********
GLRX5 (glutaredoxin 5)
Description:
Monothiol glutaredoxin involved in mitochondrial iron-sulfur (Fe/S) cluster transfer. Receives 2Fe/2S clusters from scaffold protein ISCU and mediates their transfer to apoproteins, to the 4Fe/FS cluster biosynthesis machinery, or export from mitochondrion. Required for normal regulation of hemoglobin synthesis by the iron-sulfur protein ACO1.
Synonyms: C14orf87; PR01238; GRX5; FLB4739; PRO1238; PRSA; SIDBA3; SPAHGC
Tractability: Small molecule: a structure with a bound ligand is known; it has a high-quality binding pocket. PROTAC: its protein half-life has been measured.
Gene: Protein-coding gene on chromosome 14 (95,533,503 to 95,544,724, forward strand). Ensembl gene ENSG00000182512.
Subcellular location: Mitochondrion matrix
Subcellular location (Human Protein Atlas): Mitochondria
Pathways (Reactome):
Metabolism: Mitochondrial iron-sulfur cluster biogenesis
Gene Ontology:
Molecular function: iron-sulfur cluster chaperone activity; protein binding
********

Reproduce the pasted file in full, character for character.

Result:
GLRX5 (glutaredoxin 5)
Description:
Monothiol glutaredoxin involved in mitochondrial iron-sulfur (Fe/S) cluster transfer. Receives 2Fe/2S clusters from scaffold protein ISCU and mediates their transfer to apoproteins, to the 4Fe/FS cluster biosynthesis machinery, or export from mitochondrion. Required for normal regulation of hemoglobin synthesis by the iron-sulfur protein ACO1.
Synonyms: C14orf87; PR01238; GRX5; FLB4739; PRO1238; PRSA; SIDBA3; SPAHGC
Tractability: Small molecule: a structure with a bound ligand is known; it has a high-quality binding pocket. PROTAC: its protein half-life has been measured.
Gene: Protein-coding gene on chromosome 14 (95,533,503 to 95,544,724, forward strand). Ensembl gene ENSG00000182512.
Subcellular location: Mitochondrion matrix
Subcellular location (Human Protein Atlas): Mitochondria
Pathways (Reactome):
Metabolism: Mitochondrial iron-sulfur cluster biogenesis
Gene Ontology:
Molecular function: iron-sulfur cluster chaperone activity; protein binding